# Is this naive test to tell whether a complex elliptic curve has complex multiplication effective?

I have a question about a naive test to tell whether a complex elliptic curve $E$ has complex multiplication.

Recall that the endomorphism ring $End(E)$ of $E$ is isomorphic to either $\mathbb{Z}$ or an order in an imaginary quadratic field $K$. In the latter case we say that $E$ has CM by $K$.

Suppose that we are given an elliptic curve over $\mathbb{C}$, say $$E: y^2=x^3+17x^2-19.$$ One wants to know if there is an imaginary quadratic field $K$ for which $E$ has CM by $K$.

Let $j(E)$ be the j-invariant of our elliptic curve (for example, the above curve has j-invariant $\frac{6179217664}{363641}$) and recall that the j-invariant, viewed as a modular function, gives a surjective map from the upper half plane to $\mathbb{C}$. Let $\omega$ be any element in the preimage of $j(E)$. We now define a second elliptic curve: $$E_\omega: y^2=4x^3-g_2(\omega)-g_3(\omega),$$ where $g_2=60G_4$ and $g_3=140G_6$ are multiples of the appropriate Eisenstein series. Both of these elliptic curves are defined over $\mathbb{C}$ and have the same j-invariant. They are therefore isogenous. It is known that the elliptic curve $E_\omega$ is isomorphic to the complex torus $\mathbb{C}/\Lambda_\omega$ where $\Lambda_\omega=\mathbb{Z}+\mathbb{Z}\omega$.

It is easy to show that $\mathbb{C}/\Lambda_\omega$ has CM by some imaginary quadratic field if and only if $\omega$ is an imaginary, quadratic number. In this case the endomorphism ring of $\mathbb{C}/\Lambda_\omega$ will be an order in the field $\mathbb{Q}(\omega)$.

This suggests a test for CM: given an elliptic curve $E$ defined over $\mathbb{C}$ with j-invariant $j(E)$, find a preimage of $j(E)$ under the modular function $j:\mathbb{H}\rightarrow\mathbb{C}$ and determine whether or nor the preimage generates an imaginary quadratic extension of $\mathbb{Q}$.

Now for my question: can this test actually be performed? Wikipedia tells me that the inverse of the j-invariant can be computed in terms of hypergeometric functions, but I don't know if one could use this inverse to determine whether a given j-invariant was associated to a curve with CM.

I don't know anything about hypergeometric functions, so this is not a direct answer to your question. But, I have thought a lot about the problem of detecting complex multiplication of elliptic curves (and certain higher-dimensional analogues for abelian varieties).

Suppose you are given an algebraic integer $j$, and you wish to know whether it is a CM j-invariant. Then there is a sort of night-and-day algorithm you can perform here, where by night you reduce the elliptic curve modulo various primes and keep in mind the fact that if your elliptic curve has CM, then half the time (in the sense of density) you will get a supersingular elliptic curve and the other half you will get a CM elliptic curve whose characteristic p endomorphism algebra is the same as the algebra you started with. Thus, in practice, if your curve does not have CM, you will fairly quickly be able to rule it out by finding two primes of ordinary reduction with different endomorphism algebras. So far this is just a probabilistic algorithm. Once you figure out that the CM field is either a particular quadratic field K or there is no CM at all, you compute (e.g. by classical CM theory as described e.g. in Cox's book Primes of the form...) you compute the $j$-invariants of elliptic curves with K-CM. There are infinitely many of these, because the j-invariant depends on the endomorphism ring (equivalently, the conductor of the order), but you can either just compute all of them in order of conductor or look more carefully at the mod p reductions and get a bound on what the conductor could be.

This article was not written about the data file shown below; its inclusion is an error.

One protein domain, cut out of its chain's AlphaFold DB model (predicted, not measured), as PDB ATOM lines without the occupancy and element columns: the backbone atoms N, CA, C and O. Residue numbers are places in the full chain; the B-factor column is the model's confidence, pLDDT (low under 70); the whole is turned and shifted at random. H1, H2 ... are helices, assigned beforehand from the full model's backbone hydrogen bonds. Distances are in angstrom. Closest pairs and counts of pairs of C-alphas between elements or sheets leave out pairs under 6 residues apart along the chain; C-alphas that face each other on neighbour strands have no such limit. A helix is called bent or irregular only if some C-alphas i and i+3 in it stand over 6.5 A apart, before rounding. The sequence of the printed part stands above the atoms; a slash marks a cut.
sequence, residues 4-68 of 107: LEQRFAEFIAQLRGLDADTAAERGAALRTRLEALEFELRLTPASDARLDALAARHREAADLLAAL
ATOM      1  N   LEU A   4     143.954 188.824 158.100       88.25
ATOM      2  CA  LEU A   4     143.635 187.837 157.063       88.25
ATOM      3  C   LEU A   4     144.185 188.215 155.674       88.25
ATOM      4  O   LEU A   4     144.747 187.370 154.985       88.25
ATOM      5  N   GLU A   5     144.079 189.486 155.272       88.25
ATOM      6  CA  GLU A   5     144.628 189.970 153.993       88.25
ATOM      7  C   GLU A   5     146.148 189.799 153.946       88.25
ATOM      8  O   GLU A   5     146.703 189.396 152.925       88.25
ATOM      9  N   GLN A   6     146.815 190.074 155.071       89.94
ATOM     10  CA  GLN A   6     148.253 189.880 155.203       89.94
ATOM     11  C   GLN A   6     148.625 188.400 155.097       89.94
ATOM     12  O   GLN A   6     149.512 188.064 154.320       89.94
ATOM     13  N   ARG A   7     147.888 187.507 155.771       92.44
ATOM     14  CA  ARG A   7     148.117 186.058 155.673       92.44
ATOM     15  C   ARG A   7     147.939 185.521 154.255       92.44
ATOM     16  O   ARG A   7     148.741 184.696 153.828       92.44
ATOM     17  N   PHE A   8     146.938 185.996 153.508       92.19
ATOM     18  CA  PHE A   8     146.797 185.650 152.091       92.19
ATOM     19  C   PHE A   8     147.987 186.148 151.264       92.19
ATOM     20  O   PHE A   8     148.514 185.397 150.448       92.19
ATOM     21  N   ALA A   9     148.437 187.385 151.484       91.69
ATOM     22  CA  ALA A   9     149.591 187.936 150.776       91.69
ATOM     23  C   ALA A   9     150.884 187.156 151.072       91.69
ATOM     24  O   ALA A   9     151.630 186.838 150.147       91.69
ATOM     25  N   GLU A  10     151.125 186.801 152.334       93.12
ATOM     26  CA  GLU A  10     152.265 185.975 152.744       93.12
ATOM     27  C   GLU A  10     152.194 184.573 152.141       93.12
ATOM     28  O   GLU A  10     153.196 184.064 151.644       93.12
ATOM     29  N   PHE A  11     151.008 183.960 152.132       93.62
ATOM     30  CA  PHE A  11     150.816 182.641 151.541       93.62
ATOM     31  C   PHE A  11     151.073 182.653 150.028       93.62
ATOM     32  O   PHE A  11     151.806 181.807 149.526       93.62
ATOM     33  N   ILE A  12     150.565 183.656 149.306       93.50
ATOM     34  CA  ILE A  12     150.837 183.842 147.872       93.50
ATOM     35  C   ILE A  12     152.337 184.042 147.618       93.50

[Edit: Actually, you can figure out exactly what the CM order must be by computing the endomorphism ring at any two primes of ordinary reduction. It is a theorem that if $E$ is a curve with CM by the order of conductor $f$ in a CM field $K$ and $p$ is a prime of ordinary reduction, the conductor of the reduced endomorphism ring is $f/p^{ord_p(f)}$, i.e., you just strip away the $p$-part of the conductor.]

This is not the state of the art, though. Rather, see the paper

Achter, Jeffrey D. Detecting complex multiplication. (English summary) Computational aspects of algebraic curves, 38--50, Lecture Notes Ser. Comput., 13, World Sci. Publ., Hackensack, NJ, 2005.

[A copy is available via his webpage http://www.math.colostate.edu/~achter/.]

In the paper, Achter uses Faltings' theorem and the effective Cebotarev density theorem to eliminate the "day" part of the algorithm. He also gives a complexity analysis and explains why this is faster than what I sketched above.

Finally, I'm sure the questioner knows this, but others may not: for elliptic curves over $\mathbb{Q}$ there's no need to do any of this. Rather you just compute the $j$-invariant and see whether it's one of the $13$ $j$-invariants of CM elliptic curves over $\mathbb{Q}$ associated to the $13$ class number one quadratic orders (yes, this relies on the Heegner-Baker-Stark resolution of Gauss' class number one problem). For the list, see e.g.

modular.fas.harvard.edu/Tables/cmj.html

• I don't get what the "day" part is of your "night and day" algorithm. This isn't a term I've run across before. – David Mandell Freeman Feb 11 '10 at 22:27